Long-time readers will know that I collect “historic documents.” E.g., this column three years ago about a Steinbeck letter along with letters by the inventor of television and another by the inventor of the telegraph.
Back off! They are not for sale.
But with this site’s subscription fees down and ad sales as low as they’ve ever been — and an avocado-a-day habit to support — I do, in fact, offer an item or two in this upcoming auction.
Ah, but which?
Could it be the set of Edward Albee letters? (Estimated at $600-$800, plus the buyer’s premium you have to pay.)
One of the Einsteins? (“If Hitler were not a lunatic he could easily have avoided the hostility of the Western powers. That he is a lunatic is the sole advantage in the present sinister picture of the world.” — September 3, 1942 — $30,000-$50,000.)
The Rutherford B. Hayes ($300-$500)?
The Nehru, talking about Gandhi ($3,000-$5,000)?
The President Truman to Eleanor Roosevelt (and hers, passing his along — $1,500-$2,500)? The Hamilton? (You’ve heard the show; now own the letter — $10,000-$15,000.)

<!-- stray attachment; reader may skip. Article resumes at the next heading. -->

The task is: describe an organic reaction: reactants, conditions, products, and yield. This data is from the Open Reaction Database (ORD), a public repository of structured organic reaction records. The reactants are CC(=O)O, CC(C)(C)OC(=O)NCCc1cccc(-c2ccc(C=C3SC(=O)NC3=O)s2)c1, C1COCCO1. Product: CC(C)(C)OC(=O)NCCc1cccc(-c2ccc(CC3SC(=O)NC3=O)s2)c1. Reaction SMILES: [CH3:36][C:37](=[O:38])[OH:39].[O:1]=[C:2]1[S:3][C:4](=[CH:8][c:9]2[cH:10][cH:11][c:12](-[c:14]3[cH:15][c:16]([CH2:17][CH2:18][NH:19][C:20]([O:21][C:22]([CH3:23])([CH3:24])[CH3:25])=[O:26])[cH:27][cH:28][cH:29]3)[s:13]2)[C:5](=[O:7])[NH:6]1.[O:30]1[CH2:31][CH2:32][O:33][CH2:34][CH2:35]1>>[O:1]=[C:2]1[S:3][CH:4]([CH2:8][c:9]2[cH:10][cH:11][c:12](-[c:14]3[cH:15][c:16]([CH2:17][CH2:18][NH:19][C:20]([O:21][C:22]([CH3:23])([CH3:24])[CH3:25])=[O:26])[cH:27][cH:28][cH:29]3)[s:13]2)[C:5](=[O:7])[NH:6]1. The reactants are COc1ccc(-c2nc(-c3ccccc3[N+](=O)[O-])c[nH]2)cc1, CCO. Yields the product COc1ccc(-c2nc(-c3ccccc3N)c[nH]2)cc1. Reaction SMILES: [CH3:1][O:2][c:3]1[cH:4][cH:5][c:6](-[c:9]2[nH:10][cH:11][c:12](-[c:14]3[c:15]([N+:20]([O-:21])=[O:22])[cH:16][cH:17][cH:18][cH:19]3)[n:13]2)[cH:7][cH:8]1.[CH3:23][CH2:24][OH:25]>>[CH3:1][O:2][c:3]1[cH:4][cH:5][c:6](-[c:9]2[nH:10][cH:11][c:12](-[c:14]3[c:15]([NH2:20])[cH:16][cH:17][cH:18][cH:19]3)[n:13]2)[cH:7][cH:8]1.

An actual honest-to-God John Hancock ($600-$800)?
How about the photo of Thomas Edison inscribed to Madame Curie ($6,000-$12,000)?
Add a Franklin Pierce to your collection (he was President, after all, if no Lincoln — $300-500)?
A 1795 document signed by Robert Morris ($300-$500) or a 1782 Robert Morris letter to Benjamin Franklin in Paris (with Franklin’s signature of receipt — $40,000-$80,000)?
Or a Hemingway letter talking Gertrude Stein? (“She used to talk to me about homosexuality and how it was fine in and for women and no good in men and I used to listen and learn and I always wanted to fuck her and she knew it and t was a good healthy feeling” — $25,000-$35,000.)
It’s a lot cheaper, obviously, and perhaps a lot smarter, to read through the catalog, here, free, than to get hooked on any of this.* But if you do bid on anything April 18, please bid high.
It could be mine.
*The lots are listed alphabetically, from John Adams and Beethoven to Zachary Taylor and Orville Wright. There is a Zola, but it’s lumped in with the seven other authors, like Rudyard Kipling and Mark Twain, who inscribed the same page, and so listed as item #8.
Quote of the Day
A penny saved may be a penny earned, but it's one boring penny. A penny invested, on the other hand, bounces around. It gets bigger one day, smaller the next. A bit player in the drama of global finance, that penny buys a guy a balcony seat in the theater of macroeconomics.~Susan Stewart
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